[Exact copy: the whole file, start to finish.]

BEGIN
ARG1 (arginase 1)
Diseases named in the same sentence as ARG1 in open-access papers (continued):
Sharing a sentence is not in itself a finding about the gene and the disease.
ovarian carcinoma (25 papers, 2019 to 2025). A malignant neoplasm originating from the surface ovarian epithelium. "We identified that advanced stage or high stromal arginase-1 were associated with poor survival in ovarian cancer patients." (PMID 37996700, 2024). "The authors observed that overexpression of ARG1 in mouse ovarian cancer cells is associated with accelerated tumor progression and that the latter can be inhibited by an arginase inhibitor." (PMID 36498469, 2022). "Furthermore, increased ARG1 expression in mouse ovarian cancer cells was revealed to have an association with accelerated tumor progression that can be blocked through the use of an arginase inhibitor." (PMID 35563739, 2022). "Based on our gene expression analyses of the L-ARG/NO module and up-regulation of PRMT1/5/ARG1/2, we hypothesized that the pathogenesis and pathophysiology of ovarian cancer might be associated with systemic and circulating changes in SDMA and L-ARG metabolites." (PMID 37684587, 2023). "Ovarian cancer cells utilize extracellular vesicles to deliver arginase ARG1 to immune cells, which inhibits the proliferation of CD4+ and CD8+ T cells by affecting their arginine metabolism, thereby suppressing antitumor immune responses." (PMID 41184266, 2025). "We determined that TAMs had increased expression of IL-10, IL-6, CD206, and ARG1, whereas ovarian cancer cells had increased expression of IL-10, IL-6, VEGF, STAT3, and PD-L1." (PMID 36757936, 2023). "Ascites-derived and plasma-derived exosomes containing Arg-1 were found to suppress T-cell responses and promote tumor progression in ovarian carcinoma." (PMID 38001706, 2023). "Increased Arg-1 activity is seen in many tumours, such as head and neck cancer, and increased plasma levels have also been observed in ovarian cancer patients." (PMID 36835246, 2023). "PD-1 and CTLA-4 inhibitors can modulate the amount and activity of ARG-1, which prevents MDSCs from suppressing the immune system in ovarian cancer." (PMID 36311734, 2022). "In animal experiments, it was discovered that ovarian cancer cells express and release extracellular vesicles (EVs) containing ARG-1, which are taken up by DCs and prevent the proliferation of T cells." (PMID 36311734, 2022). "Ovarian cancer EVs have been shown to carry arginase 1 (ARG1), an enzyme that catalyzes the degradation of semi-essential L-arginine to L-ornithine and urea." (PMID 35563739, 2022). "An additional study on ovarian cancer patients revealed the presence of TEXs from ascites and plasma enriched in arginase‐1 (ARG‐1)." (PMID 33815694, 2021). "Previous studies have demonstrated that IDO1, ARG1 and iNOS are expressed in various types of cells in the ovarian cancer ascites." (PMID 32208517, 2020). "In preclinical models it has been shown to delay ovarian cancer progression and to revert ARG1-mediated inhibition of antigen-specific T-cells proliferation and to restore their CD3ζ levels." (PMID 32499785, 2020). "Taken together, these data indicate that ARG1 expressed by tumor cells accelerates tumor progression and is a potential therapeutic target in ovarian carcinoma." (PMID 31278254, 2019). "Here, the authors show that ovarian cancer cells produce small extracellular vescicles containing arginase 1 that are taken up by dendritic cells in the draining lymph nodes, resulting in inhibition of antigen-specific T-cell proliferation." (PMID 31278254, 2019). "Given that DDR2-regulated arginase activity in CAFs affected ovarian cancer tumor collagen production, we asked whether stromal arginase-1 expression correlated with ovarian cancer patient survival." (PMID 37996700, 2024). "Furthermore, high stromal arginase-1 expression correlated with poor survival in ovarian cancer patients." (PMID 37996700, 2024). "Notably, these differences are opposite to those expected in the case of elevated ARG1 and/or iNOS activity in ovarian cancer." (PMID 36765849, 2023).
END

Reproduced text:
ARG1 (arginase 1)
Diseases named in the same sentence as ARG1 in open-access papers (continued):
Sharing a sentence is not in itself a finding about the gene and the disease.
ovarian carcinoma (25 papers, 2019 to 2025). A malignant neoplasm originating from the surface ovarian epithelium. "We identified that advanced stage or high stromal arginase-1 were associated with poor survival in ovarian cancer patients." (PMID 37996700, 2024). "The authors observed that overexpression of ARG1 in mouse ovarian cancer cells is associated with accelerated tumor progression and that the latter can be inhibited by an arginase inhibitor." (PMID 36498469, 2022). "Furthermore, increased ARG1 expression in mouse ovarian cancer cells was revealed to have an association with accelerated tumor progression that can be blocked through the use of an arginase inhibitor." (PMID 35563739, 2022). "Based on our gene expression analyses of the L-ARG/NO module and up-regulation of PRMT1/5/ARG1/2, we hypothesized that the pathogenesis and pathophysiology of ovarian cancer might be associated with systemic and circulating changes in SDMA and L-ARG metabolites." (PMID 37684587, 2023). "Ovarian cancer cells utilize extracellular vesicles to deliver arginase ARG1 to immune cells, which inhibits the proliferation of CD4+ and CD8+ T cells by affecting their arginine metabolism, thereby suppressing antitumor immune responses." (PMID 41184266, 2025). "We determined that TAMs had increased expression of IL-10, IL-6, CD206, and ARG1, whereas ovarian cancer cells had increased expression of IL-10, IL-6, VEGF, STAT3, and PD-L1." (PMID 36757936, 2023). "Ascites-derived and plasma-derived exosomes containing Arg-1 were found to suppress T-cell responses and promote tumor progression in ovarian carcinoma." (PMID 38001706, 2023). "Increased Arg-1 activity is seen in many tumours, such as head and neck cancer, and increased plasma levels have also been observed in ovarian cancer patients." (PMID 36835246, 2023). "PD-1 and CTLA-4 inhibitors can modulate the amount and activity of ARG-1, which prevents MDSCs from suppressing the immune system in ovarian cancer." (PMID 36311734, 2022). "In animal experiments, it was discovered that ovarian cancer cells express and release extracellular vesicles (EVs) containing ARG-1, which are taken up by DCs and prevent the proliferation of T cells." (PMID 36311734, 2022). "Ovarian cancer EVs have been shown to carry arginase 1 (ARG1), an enzyme that catalyzes the degradation of semi-essential L-arginine to L-ornithine and urea." (PMID 35563739, 2022). "An additional study on ovarian cancer patients revealed the presence of TEXs from ascites and plasma enriched in arginase‐1 (ARG‐1)." (PMID 33815694, 2021). "Previous studies have demonstrated that IDO1, ARG1 and iNOS are expressed in various types of cells in the ovarian cancer ascites." (PMID 32208517, 2020). "In preclinical models it has been shown to delay ovarian cancer progression and to revert ARG1-mediated inhibition of antigen-specific T-cells proliferation and to restore their CD3ζ levels." (PMID 32499785, 2020). "Taken together, these data indicate that ARG1 expressed by tumor cells accelerates tumor progression and is a potential therapeutic target in ovarian carcinoma." (PMID 31278254, 2019). "Here, the authors show that ovarian cancer cells produce small extracellular vescicles containing arginase 1 that are taken up by dendritic cells in the draining lymph nodes, resulting in inhibition of antigen-specific T-cell proliferation." (PMID 31278254, 2019). "Given that DDR2-regulated arginase activity in CAFs affected ovarian cancer tumor collagen production, we asked whether stromal arginase-1 expression correlated with ovarian cancer patient survival." (PMID 37996700, 2024). "Furthermore, high stromal arginase-1 expression correlated with poor survival in ovarian cancer patients." (PMID 37996700, 2024). "Notably, these differences are opposite to those expected in the case of elevated ARG1 and/or iNOS activity in ovarian cancer." (PMID 36765849, 2023).